6. Jan Willem van den End & Paul Konietschke & Anna Samarina & Irina Stanga, 2020. "Macroeconomic reversal rate: evidence from a nonlinear IS-curve," DNB Working Papers 684, Netherlands Central Bank, Research Department.
    7. Mehdi El Herradi & Aurélien Leroy, 2019. "Monetary policy and the top one percent: Evidence from a century of modern economic history," DNB Working Papers 632, Netherlands Central Bank, Research Department.
    8. Losoncz, Miklós & Czelleng, Ádám, 2020. "A jövedelemegyenlőtlenség makrogazdasági hatásai szimulációs megközelítésben [Some macroeconomic effects of income inequalities in a simulation approach]," Közgazdasági Szemle (Economic Review - monthly of the Hungarian Academy of Sciences), Közgazdasági Szemle Alapítvány (Economic Review Foundation), vol. 0(5), pages 495-511.
    9. Slacalek, Jiri & Tristani, Oreste & Violante, Giovanni L., 2020. "Household balance sheet channels of monetary policy: A back of the envelope calculation for the euro area," Journal of Economic Dynamics and Control, Elsevier, vol. 115(C).
    10. Jérôme Creel & Mehdi El Herradi, 2019. "Shocking aspects of monetary policy on income inequality in the euro area," Sciences Po publications 2019-15, Sciences Po.
    11. Mehdi el Herradi & Jakob de Haan & Aurélien Leroy, 2020. "Inflation and the Income Share of the Rich: Evidence for 12 OECD Countries," CESifo Working Paper Series 8203, CESifo.
    12. Bernd Hayo, 2020. "Does Quantitative Easing Affect People’s Personal Financial Situation and Economic Inequality? The View of the German Population," MAGKS Papers on Economics 202023, Philipps-Universität Marburg, Faculty of Business Administration and Economics, Department of Economics (Volkswirtschaftliche Abteilung).
    13. Kilman, Josefin, 2020. "Monetary Policy and Income Inequality in the United States: The Role of Labor Unions," Working Papers 2020:10, Lund University, Department of Economics.
    14. Christophe Blot & Jérôme Creel & Paul Hubert, 2019. "Challenges ahead for EMU monetary policy," Sciences Po publications info:hdl:2441/5udjblpuik8, Sciences Po.
    15. Edmond Berisha & Rangan Gupta & John Meszaros, 2019. "Fisher Variables and Income Inequality in the BRICS," Working Papers 201933, University of Pretoria, Department of Economics.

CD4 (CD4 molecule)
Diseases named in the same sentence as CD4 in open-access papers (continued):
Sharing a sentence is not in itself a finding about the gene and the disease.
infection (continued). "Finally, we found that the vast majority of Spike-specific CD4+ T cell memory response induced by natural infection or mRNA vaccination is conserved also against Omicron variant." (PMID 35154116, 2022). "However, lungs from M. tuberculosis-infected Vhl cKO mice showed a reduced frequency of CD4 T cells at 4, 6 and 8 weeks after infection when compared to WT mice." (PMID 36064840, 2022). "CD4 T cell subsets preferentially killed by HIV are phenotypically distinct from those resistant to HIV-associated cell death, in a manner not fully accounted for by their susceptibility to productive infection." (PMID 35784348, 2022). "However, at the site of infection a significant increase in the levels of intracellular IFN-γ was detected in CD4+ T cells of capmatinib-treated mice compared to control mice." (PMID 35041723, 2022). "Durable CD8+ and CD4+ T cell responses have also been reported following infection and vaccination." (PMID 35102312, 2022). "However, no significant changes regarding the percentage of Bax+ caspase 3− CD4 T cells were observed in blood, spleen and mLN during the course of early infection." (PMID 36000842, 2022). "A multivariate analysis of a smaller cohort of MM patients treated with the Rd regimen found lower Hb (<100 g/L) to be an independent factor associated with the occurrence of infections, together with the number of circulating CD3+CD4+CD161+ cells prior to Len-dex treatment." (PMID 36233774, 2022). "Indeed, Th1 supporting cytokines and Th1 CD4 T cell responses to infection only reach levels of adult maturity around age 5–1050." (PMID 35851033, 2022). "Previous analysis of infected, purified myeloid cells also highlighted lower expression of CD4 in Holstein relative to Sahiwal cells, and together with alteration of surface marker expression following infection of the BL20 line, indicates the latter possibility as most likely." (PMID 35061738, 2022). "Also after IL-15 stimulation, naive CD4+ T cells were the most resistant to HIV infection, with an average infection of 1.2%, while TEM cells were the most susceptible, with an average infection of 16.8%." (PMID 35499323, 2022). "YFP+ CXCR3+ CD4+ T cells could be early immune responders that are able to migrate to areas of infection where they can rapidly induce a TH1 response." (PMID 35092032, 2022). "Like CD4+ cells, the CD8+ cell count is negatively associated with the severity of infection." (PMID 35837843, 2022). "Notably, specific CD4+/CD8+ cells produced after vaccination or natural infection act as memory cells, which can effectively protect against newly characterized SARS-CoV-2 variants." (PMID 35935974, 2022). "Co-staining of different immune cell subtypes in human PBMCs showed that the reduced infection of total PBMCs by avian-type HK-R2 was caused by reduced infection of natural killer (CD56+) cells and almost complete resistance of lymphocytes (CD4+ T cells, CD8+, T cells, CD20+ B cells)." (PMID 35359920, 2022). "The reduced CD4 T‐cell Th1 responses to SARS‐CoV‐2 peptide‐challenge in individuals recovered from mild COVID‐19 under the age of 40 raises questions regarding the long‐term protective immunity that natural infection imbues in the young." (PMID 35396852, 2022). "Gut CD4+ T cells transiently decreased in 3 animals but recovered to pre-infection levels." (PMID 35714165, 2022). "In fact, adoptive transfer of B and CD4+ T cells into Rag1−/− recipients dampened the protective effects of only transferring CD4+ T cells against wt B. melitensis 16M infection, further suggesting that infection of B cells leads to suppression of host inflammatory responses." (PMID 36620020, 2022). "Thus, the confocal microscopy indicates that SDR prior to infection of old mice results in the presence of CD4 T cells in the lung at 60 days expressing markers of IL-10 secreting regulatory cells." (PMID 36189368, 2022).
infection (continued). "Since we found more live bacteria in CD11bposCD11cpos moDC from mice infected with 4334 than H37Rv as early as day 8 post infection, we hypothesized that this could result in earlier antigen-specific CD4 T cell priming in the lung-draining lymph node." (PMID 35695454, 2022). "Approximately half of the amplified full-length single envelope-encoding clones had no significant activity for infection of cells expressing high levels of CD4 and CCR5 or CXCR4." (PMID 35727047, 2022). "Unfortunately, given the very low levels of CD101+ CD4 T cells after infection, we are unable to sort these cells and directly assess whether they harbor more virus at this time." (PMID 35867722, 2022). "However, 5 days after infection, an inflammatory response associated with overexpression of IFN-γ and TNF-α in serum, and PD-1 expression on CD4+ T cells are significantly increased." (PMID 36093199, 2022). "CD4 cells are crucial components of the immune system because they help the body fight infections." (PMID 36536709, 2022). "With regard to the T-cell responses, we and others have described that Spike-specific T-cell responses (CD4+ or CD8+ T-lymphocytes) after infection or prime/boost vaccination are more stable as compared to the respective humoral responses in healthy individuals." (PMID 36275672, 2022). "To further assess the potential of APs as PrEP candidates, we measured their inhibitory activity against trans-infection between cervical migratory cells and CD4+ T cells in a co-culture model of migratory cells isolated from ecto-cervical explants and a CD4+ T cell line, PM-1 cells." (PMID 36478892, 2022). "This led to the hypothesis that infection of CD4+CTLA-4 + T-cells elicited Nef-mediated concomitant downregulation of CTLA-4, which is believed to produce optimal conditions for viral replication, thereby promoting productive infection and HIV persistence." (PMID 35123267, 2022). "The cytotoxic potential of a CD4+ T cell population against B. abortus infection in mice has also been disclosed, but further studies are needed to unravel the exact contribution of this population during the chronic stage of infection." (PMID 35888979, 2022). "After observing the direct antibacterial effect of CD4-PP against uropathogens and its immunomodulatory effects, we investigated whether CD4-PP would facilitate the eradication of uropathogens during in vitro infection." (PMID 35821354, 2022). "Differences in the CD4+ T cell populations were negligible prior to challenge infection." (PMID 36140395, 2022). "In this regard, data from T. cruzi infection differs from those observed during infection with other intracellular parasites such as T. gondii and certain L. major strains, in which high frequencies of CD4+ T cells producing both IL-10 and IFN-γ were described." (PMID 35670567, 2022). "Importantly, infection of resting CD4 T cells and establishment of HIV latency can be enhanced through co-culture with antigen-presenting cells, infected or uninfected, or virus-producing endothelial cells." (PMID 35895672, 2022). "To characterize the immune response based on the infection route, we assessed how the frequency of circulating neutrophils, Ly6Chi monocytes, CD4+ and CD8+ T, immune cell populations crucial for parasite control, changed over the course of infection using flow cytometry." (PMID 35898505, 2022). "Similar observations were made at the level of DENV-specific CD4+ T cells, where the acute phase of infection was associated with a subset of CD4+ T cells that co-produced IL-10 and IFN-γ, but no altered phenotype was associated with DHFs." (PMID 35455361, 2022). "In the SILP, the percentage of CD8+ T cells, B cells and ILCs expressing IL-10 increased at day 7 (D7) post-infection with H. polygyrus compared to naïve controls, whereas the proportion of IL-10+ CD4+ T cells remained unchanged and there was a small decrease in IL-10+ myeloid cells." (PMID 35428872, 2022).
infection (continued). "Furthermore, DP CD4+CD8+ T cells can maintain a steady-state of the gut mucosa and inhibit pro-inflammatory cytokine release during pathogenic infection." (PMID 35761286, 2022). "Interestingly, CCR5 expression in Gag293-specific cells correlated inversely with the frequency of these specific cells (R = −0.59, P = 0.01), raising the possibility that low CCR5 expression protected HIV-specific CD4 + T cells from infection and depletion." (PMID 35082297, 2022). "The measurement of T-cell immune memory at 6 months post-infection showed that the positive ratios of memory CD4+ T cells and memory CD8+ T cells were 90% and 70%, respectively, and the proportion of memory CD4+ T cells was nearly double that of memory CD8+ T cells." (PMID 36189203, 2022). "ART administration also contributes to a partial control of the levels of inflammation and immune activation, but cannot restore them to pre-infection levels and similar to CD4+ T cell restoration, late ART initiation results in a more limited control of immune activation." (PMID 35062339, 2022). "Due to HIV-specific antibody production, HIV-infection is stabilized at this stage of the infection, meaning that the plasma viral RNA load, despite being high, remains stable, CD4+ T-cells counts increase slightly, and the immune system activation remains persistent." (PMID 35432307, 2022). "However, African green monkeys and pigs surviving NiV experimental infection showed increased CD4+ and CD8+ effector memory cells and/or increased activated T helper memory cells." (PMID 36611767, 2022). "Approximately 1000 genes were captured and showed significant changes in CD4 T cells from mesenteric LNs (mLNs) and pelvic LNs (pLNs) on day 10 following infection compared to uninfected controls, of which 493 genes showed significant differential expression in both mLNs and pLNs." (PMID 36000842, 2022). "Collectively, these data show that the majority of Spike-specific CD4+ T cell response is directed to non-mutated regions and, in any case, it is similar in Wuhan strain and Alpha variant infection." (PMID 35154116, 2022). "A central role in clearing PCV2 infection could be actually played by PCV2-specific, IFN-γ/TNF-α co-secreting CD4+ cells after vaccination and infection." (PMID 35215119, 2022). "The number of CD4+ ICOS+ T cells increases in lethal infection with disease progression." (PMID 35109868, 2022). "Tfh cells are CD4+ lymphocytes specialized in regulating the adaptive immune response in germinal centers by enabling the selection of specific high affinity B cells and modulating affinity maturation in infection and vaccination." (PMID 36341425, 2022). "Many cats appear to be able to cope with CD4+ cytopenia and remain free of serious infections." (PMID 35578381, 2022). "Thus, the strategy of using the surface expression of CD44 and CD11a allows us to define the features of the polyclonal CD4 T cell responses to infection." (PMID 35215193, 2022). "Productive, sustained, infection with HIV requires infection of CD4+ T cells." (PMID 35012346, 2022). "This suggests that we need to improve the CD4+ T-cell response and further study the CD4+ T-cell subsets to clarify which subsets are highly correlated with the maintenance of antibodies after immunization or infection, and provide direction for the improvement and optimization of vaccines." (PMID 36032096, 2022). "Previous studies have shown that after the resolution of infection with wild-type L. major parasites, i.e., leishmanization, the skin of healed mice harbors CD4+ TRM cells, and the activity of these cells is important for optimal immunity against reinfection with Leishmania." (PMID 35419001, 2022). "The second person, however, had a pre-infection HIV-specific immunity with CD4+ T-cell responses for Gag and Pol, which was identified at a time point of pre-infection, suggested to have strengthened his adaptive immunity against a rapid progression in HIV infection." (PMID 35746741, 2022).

16. Bunn, Philip & Haldane, Andrew & Pugh, Alice, 2020. "Has monetary policy made you happier?," Bank of England working papers 880, Bank of England.
    17. Lenza, Michele & Slacalek, Jiri, 2018. "How does monetary policy affect income and wealth inequality? Evidence from quantitative easing in the euro area," Working Paper Series 2190, European Central Bank.

    More about this item

    Keywords

    income inequality; wealth inequality; monetary policy; macro-prudential policy;

    JEL classification:

    • D63 - Microeconomics - - Welfare Economics - - - Equity, Justice, Inequality, and Other Normative Criteria and Measurement
    • E52 - Macroeconomics and Monetary Economics - - Monetary Policy, Central Banking, and the Supply of Money and Credit - - - Monetary Policy
    • E58 - Macroeconomics and Monetary Economics - - Monetary Policy, Central Banking, and the Supply of Money and Credit - - - Central Banks and Their Policies

    NEP fields

    This paper has been announced in the following NEP Reports:

    Statistics

    Access and download statistics

    Corrections

    All material on this site has been provided by the respective publishers and authors. You can help correct errors and omissions. When requesting a correction, please mention this item's handle: RePEc:dnb:dnbwpp:594. See general information about how to correct material in RePEc.

    For technical questions regarding this item, or to correct its authors, title, abstract, bibliographic or download information, contact: (Richard Heuver). General contact details of provider: http://edirc.repec.org/data/dnbgvnl.html .

    If you have authored this item and are not yet registered with RePEc, we encourage you to do it here. This allows to link your profile to this item. It also allows you to accept potential citations to this item that we are uncertain about.

    If CitEc recognized a reference but did not link an item in RePEc to it, you can help with this form .

    If you know of missing items citing this one, you can help us creating those links by adding the relevant references in the same way as above, for each refering item. If you are a registered author of this item, you may also want to check the "citations" tab in your RePEc Author Service profile, as there may be some citations waiting for confirmation.

    Please note that corrections may take a couple of weeks to filter through the various RePEc services.

    IDEAS is a RePEc service hosted by the Research Division of the Federal Reserve Bank of St. Louis . RePEc uses bibliographic data supplied by the respective publishers.